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Analysis Opinion Insight

Monday, March 7, 2011

Reserve Football, Schoolyard or Graveyard.

It wasn't more than a year ago that I, along with hundreds of thousands of other United fans were pondering the playing futures of Messers. Nani and Anderson. I had posted my thoughts on the possiblity that both young lads needed time on the pitch ( not on the bench) to develop their skills, decision making and confidence. I wrote that if they couldn't get time on the pitch at Old Trafford, they may as well get playing time at Moss Lane for the Reserves. The reaction from a majority of fans was that being "sent" to play in the reserves would kill the players' confidence and hasten the end of their respective careers at Manchester United.

Anderson asked then Reserve team Manager Ole Solskjaer if he would be able to get a game with his side, given he wasn't selected to play for Brazil during international break and he hadn't played for the first team for a month. The initiative shown by Anderson was heralded by Sir Alex in the media, as a change in attitude and a sign of the players growing maturity in regards to his profession. It worked wonders for his confidence, as he bossed that game, ran the midfield and scored a goal as well. He soon won a place in the first team and started to play an important role in the sides title push. The humbleness demonstrated by Anderson, to go in search of match practise is what Gary Neville described in a post-retirement interview as the driving sense of "you've never made it here", which pushes even the best players to continually seek improvement. In the last few months, Neville, Brown and the legend that is Paul Scholes, all dropped down into the reserves to get match practise and retain sharpness.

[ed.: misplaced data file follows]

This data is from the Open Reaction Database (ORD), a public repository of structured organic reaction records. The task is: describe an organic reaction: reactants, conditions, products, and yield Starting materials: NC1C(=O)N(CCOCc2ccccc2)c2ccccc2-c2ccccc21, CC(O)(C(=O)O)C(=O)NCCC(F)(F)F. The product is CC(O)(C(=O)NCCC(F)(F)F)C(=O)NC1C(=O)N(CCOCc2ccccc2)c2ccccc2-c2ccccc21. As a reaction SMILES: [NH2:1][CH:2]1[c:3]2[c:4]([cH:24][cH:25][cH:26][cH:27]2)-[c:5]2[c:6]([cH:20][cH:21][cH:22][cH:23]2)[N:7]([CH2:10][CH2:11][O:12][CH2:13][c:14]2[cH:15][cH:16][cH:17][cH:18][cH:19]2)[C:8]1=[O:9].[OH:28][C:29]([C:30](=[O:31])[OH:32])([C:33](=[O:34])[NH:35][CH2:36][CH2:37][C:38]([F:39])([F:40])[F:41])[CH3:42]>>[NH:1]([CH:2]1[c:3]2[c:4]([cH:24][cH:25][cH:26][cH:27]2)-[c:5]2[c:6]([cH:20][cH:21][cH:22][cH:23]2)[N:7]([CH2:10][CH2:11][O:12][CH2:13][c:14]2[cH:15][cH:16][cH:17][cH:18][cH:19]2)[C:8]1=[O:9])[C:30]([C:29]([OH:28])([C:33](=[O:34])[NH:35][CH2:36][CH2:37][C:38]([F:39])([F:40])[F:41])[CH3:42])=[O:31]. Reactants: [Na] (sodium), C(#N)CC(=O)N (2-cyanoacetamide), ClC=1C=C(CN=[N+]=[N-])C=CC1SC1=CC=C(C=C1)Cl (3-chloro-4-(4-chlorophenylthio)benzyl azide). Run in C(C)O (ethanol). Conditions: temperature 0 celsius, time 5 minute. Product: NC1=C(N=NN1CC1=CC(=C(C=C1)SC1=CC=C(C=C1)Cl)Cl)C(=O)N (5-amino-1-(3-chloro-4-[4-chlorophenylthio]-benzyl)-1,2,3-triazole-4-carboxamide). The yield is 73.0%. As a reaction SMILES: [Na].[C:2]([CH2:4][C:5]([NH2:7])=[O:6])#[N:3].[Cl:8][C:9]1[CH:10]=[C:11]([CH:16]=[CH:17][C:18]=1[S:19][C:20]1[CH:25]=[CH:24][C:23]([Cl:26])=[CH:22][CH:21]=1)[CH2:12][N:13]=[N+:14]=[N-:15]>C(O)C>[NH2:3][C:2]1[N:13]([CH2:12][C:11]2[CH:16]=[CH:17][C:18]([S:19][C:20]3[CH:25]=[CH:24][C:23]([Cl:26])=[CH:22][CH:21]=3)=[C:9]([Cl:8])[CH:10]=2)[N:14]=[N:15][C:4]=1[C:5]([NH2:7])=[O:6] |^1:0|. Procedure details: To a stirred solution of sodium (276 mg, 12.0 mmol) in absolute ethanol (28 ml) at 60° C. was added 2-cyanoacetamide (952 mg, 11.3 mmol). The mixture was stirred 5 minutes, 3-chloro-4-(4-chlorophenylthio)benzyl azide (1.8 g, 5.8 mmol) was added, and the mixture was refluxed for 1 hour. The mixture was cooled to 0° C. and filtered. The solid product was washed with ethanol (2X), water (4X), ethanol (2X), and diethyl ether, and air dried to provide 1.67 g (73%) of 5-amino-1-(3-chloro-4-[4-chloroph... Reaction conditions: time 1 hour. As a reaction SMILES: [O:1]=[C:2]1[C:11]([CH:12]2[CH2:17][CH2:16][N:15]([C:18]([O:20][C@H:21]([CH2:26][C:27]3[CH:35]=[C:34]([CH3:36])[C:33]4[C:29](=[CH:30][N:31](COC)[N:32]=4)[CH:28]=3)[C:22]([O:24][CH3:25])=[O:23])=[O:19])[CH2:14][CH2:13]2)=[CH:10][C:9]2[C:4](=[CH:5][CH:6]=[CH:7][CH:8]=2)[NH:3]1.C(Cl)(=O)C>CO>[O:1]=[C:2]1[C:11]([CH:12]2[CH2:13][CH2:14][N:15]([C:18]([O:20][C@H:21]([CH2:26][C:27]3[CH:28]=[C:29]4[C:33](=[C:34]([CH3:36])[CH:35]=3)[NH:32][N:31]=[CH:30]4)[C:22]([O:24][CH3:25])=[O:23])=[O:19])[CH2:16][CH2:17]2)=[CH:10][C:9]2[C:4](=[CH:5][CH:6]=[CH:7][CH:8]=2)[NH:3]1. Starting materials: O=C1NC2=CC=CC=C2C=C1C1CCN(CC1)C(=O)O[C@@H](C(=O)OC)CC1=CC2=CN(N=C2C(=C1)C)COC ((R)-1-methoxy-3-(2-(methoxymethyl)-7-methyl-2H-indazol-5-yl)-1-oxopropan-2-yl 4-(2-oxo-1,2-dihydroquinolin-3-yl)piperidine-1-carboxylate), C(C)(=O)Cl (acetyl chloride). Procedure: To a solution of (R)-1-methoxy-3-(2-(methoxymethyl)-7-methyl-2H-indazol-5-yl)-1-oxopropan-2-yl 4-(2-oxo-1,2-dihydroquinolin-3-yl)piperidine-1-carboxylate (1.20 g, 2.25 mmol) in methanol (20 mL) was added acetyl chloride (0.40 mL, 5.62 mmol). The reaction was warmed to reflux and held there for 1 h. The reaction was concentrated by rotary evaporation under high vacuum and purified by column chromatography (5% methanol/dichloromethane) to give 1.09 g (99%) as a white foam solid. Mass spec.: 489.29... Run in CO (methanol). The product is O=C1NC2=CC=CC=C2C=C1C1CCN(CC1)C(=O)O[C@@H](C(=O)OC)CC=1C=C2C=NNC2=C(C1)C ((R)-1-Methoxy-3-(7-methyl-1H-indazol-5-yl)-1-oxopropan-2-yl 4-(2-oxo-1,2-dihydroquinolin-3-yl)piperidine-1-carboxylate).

The English media's incessant need to inflate expectations surrounding young players only serves to put unbearable amounts of pressure on them. If the press were to be believed, Jack Rodwell, Jack Wilshere and Josh McEachran are future world cup winners, alongside Walcott, Welbeck, Hart, Henderson,Gibbs, Smalling and  Sturridge. Less than half of these are certain starters for their clubs, let alone internationals, so why are they all of a sudden "to good" for the reserves?

Darron Gibson is having a similar problem with his national coach Giovanni Trapattoni, who believes that he should move to a  club that will ensure Gibson plays the majority of games. Gibson, on the other hand believes that simply training alongside players of  the highest quality is better for his career progression than playing regular football amongst lesser talents. Both the player, and his club coaches, ( Ferguson, Phelan, Muelenstein & Joyce) all acknowledge that Gibson is getting better by training with the first team, and that to continue his progression, he must also play competitive games on a regular basis, whether they be 1st team games or fixtures in the reserves. He is very much in a similar position as Bebe, Obertan, Fabio and until the start of this season, Ritchie de Laet.

But what sets these players apart from the likes of Nani, Anderson and Rooney? Is it simply the pressure of expectation placed upon them with the price tags upon arrival? Does a 17mil or a 24mil pound player always too good for the reserves, regardless of form, fitness or sharpness? Is that why we perceive the difference between "retaining sharpness in the reserves" and "getting dropped to the reserves" ? Even that theory can't be true, because England's most expensive defender, Rio Ferdinand played a game in the reserves on his way back to fitness after his previous injury; and even if we had had to pay a transfer fee for Paul Scholes, I'm sure  he'd still be a willing reserve team participant if deemed necessary.

It's high time that both fans and the media realise this erroneous double standard that is placing enormous pressure on young players to keep their places in the first team at clubs challenging for silverware, and let the kids of the game take their time making an impression.



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